robbins.photo Yup, It's The Zoo Guy Supporting Member

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    I shoot sequential action in JPG mode on my D600 now as well. But man would love a 24 mpx, 7 frame per second, usable in low light camera with a great buffer so I could shoot RAW. Especially considering all the other features this thing has... really could have been a home run. I was jumping for joy till I hit that thing about the buffer, then it was.. ahh.. crap. Lol
     
  10. smoke665

    smoke665 TPF Supporters Supporting Member

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    I was likewise impressed, mainly over the ISO capability till I read further. It's been a learning curve on the K3II but now that I've had time to get used to it, I'm mostly happy. The K3II features ISO up to 51,200 vs the new KP 819,200, but frankly I've never had the need to even get close to the maximum on the K3II.

    Resolution on both is the same 24.3, with an APS-C sensor. The KP features the 5 Axis SR II vs the SR on the K3II which would be nice, and the KP features the updated CPU Prime IV vs the Prime III in the K3II, both of these would be a nice addition, though again not enough to warrant me to upgrade.

    One thing I found misleading was on shutter speed, the mechanical shutter only goes to 1/6000, to get the 1/24,000 you have to go to the Live View (screen) mode. Pentax AF uses Phase Shift in the view finder which works great in low light, the Live View screen uses Contrast Detection, which can really hunt a lot in low light. The K3II features up to 1/8000 on either mode. The other biggy they aren't making much notice of is the KP, is at present, only rated for 100,000 shutter clicks vs the K3II's 200,000. You mentioned "Burst" there's another big difference the K3II is rated at up to 8.3 FPS (Buffer, 60 JPEG/23 Raw) vs the KP's 7 FPS (Buffer, 28 JPEG/8 Raw).

    At first I was bummed about the lack of the pop up flash on the K3II, but frankly I've learned to live without it. The new KP has a built in stereo microphone, but surprisingly the K3II has a direct port for HDMI, and the new KP requires an adapter????? That doesn't make a whole lot of sense, and why would they go backward on the USB port from a 3.0 on the K3II to a 2.0 on the KP. Yes the new KP has a tilting screen, but it's smaller then the K3II (and I have trouble seeing it already).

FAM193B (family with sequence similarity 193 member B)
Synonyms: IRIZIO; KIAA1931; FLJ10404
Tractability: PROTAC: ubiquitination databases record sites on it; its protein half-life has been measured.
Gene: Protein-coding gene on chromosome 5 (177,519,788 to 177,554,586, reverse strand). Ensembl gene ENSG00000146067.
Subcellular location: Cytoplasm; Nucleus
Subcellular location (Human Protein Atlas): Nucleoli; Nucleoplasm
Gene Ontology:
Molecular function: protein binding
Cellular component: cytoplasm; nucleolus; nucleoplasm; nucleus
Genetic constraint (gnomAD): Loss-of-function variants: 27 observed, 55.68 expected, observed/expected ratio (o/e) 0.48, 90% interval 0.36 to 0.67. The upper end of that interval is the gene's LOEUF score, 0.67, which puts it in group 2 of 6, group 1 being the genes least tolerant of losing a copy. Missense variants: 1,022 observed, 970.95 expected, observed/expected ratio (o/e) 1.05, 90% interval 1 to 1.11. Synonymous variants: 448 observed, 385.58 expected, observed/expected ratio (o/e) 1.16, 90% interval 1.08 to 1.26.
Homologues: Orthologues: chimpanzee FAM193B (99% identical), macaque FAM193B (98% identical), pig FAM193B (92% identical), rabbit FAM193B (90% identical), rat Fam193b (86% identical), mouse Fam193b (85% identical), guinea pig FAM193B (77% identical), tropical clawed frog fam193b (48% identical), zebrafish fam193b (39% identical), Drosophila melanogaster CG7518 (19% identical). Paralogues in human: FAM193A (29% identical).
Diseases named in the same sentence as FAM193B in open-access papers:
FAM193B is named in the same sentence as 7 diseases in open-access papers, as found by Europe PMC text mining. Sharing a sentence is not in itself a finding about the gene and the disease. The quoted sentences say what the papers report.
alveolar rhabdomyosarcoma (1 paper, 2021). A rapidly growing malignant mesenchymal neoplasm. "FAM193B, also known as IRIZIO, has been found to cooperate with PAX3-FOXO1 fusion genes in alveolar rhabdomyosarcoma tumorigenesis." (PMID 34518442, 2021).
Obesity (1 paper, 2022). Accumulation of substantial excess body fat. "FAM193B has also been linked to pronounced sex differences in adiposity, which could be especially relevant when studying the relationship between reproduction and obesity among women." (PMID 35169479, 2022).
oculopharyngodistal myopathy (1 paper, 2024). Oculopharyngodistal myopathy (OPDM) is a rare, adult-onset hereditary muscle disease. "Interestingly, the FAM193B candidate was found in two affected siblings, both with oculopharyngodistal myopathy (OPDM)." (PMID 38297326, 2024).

In other backward moves, the KP no longer supports power zoom (on the K3II), only offers one card slot (not 2 like on the K3II), no built in GPS (on the K3II though I've yet to use it), and a change from all magnesium alloy on the K3II to a combination of magnesium and plastic. The addition of the WIFI on the KP is nice I really miss that, but I can't find any information on if the KP will support tethering. Something that isn't available on the K3II unless you put in a Flucard, and they can supposedly be a little flaky. Last but not least, the battery life went from 750 shots on the K3II to 450 on the KP.

    So all in all, after reading more, I think I stay with the K3II for now.
     
    Last edited: Jan 30, 2017
  11. pez

    pez No longer a newbie, moving up!

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    It's basically a really cool midrange camera with some innovative/ new features, like the new sensor and the e-shutter. Not a replacement for the K3/ ii. That is coming in the fall, according to the rumor mill and leaks.

    Sent from my SM-N920V using ThePhotoForum.com mobile app
     
  12. smoke665

    smoke665 TPF Supporters Supporting Member

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    True, but only the K1 and the KP have the 5 axis.

    Also I understand that it's not a replacement for the K3II, but frankly I don't really see where it fits (see my post above on the comparisons). Yes it has a couple of cool features but also lacks a lot of good features the K3II has. It's like they were in a big rush to push something/anything on the market. Like I said earlier I'll keep my K3II for now.